Animals Taken from W.F. Homes in Bad Health

Animals Taken from W.F. Homes in Bad Health

Wichita Falls Animal Services officials say of the 80 or so dogs and cats taken yesterday and Friday from two homes owned by the same man 23 had to be euthanized and most are in bad health.
Wichita Falls animal services officials say of the 80 or so dogs and cats taken Wednesday and Friday from two homes owned by the same man, 23 had to be euthanized and most are in bad health.

Animal Services officials say all 23 pets, taken Friday from a home on Windthorst Road, had to all be put down and the 56 dogs and taken Wednesday from another home on Lindale Drive were still being assessed.

These are just three of 45 dogs that Wichita Falls Animal Services Center officials are documenting and assessing. They were taken from a home on Landale Drive and officials say they're all underweight, infested with fleas and some have hair loss. Eleven anti-social cats were also taken from the house and are now at the center. Officials say their conditions are worse than the dogs.

"Nearly all the cats have what appears to be some type of upper respiratory illness. They're having trouble breathing.  They have matted hair.  Several have skin issues and some hair loss," says Katrena Mitchell, administrator of the Wichita Falls Animal Services Center.
 
All the 23 animals taken from the home on Windthorst Road have been put down and sadly, animal officials say all of the cats and most of the dogs from Lindale Drive will have to be put down.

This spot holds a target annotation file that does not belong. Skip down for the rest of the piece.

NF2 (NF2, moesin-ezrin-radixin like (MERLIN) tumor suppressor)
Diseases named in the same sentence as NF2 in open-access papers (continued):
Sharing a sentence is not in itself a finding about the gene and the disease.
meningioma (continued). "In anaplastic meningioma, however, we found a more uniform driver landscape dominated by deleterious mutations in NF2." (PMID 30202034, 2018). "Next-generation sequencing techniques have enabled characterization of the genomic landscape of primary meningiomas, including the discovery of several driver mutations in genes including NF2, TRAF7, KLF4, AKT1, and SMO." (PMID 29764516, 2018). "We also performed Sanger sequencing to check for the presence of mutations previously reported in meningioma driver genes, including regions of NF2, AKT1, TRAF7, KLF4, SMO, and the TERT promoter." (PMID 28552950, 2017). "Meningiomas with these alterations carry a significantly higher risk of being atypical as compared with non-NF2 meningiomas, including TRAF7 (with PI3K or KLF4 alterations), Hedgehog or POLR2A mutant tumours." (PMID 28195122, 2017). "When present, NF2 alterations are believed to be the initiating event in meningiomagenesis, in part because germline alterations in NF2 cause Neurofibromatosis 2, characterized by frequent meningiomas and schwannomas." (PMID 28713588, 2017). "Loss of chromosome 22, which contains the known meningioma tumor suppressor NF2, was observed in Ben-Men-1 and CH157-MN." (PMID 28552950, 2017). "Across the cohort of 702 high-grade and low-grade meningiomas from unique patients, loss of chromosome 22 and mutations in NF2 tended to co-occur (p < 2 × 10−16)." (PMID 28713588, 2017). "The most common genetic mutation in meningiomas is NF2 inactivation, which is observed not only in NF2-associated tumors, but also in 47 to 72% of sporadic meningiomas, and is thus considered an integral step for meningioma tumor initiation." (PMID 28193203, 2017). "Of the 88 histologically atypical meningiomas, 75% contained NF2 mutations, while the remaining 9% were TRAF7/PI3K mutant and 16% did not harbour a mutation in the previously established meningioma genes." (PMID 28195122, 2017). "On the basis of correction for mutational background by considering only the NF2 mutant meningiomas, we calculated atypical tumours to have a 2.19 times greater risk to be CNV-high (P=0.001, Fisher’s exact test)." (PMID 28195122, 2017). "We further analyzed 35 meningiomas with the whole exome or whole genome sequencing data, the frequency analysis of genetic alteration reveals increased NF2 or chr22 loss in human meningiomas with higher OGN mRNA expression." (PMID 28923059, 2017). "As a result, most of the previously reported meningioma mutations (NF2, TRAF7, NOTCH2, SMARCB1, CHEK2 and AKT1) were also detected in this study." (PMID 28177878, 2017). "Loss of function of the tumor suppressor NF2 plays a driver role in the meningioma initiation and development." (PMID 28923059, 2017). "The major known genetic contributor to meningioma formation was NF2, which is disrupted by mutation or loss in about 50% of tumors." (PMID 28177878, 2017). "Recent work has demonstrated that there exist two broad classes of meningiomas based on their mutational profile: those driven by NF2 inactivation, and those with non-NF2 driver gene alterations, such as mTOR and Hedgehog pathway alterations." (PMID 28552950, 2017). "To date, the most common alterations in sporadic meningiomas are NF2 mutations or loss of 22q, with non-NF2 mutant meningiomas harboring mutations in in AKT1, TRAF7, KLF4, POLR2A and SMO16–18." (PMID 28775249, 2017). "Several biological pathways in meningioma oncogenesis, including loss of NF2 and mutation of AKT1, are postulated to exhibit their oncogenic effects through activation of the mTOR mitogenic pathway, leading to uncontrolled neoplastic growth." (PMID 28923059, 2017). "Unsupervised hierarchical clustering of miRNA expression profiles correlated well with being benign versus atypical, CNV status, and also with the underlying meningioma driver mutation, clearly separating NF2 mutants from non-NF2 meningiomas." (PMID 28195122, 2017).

City officials say a person is only allowed up to four pets, but animal services officials have stopped short of calling this particular owner a hoarder.

But Brooks Harvey, a licensed professional counselor, says from what he's heard about the owner he believes he fits the description of a pet hoarder.

"Studies show a lot of these people don't have any idea that they're neglecting their animals.  They can't comprehend that.  It's associated with depressive disorders and anxiety disorders often times," says Harver, who works at Helen Farabee Regional MHMR.

It's unknown if the owner is in fact a diagnosed hoarder but officials say they are doing all they can to save the youngest dogs they believe will survive.

Animal Service officials have issued no citations and Wichita Falls Police have filed no charges. But both agencies say their investigations continue.
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